Letter From The Editor - Issue 59 - October 2017

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Writing Fantasy

  
Miracle Pictographs
    Graphic Novel Reviews by Spencer Ellsworth
September 2010

We Don't Joke About Blue Tights Round Here.

JLA Volume 1 (DC 2008), Avengers Assemble vol. 1 (Marvel 2010)

[Caveat to the reader: Do you remember the Shel Silverstein poem about the goat? "I wrote such a beautiful book for you/'Bout rainbows and sunshine and dreams that come true…" and then the goat proceeds to eat the book, so Shel writes us another one fast as he can, and if you don't like the book he just wrote, blame the goat.

Well, folks, I've already written this article once, and then some jerk stole my laptop out of my car. So if you don't like this article, blame the jerk. Also, stomp on his pinkies and give him rabies.]

To understand ourselves, we must understand our past. Our follies and foibles. Our wars and not-quite wars. Words like "whoopee-cat" and why it was acceptable in the '70s to call your lover "mama" or "daddy."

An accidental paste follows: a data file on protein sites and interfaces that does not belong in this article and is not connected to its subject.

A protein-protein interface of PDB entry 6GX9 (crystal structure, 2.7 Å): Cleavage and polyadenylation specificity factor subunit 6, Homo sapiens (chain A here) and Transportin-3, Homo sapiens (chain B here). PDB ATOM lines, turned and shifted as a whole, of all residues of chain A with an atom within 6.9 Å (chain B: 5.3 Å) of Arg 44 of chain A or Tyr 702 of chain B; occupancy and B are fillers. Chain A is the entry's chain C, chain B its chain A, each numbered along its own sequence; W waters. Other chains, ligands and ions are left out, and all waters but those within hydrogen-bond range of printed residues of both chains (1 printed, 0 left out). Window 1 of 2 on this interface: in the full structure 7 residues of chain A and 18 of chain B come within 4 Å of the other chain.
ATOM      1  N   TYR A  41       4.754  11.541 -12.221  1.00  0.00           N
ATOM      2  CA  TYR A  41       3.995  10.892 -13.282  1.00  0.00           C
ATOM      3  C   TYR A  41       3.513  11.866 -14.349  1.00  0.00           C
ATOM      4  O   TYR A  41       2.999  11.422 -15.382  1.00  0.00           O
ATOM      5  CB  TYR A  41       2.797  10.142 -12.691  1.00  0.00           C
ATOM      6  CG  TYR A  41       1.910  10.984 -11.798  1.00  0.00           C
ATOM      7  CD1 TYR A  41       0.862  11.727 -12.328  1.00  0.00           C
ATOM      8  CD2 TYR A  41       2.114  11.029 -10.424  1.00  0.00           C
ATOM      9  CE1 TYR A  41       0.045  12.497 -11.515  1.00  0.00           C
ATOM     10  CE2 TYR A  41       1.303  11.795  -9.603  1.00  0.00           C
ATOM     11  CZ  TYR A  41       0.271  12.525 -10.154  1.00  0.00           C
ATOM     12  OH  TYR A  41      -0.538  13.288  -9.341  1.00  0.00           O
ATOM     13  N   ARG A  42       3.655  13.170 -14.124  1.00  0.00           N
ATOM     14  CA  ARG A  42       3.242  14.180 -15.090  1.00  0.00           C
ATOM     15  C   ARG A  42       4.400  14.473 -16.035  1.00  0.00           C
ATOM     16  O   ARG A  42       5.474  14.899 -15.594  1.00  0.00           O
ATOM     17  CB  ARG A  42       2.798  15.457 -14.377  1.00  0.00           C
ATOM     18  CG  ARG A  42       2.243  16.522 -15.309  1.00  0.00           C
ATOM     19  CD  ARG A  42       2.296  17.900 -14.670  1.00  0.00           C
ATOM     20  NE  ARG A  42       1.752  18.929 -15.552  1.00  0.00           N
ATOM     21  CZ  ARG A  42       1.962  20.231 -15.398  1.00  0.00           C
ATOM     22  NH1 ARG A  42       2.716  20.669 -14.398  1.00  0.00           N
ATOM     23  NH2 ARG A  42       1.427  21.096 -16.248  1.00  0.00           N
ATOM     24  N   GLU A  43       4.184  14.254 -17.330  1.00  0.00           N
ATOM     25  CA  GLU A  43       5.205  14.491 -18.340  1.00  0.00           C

So hop once more into the Miraculous Pictographicus Time Machine and head back to the barbaric, Usenet days of the '90s. Set your flux capacitor and hold on!

Here we are in 1996. Bush has left the Oval Office. The economy sucks, but it might be on the mend. Wait . . . are you sure you set the flux capacitor?

While we're here, let's hit the local comic shop, a fixture of the '90s, and pick up some comics for two bucks a pop. Hmm . . . the yellow pages said there was a shop here, and it's closed. And there was supposed to be one here . . . What's going on? The economy actually is getting better, as we know, heading toward The Brief Golden Age of That Guy Who Did the Intern.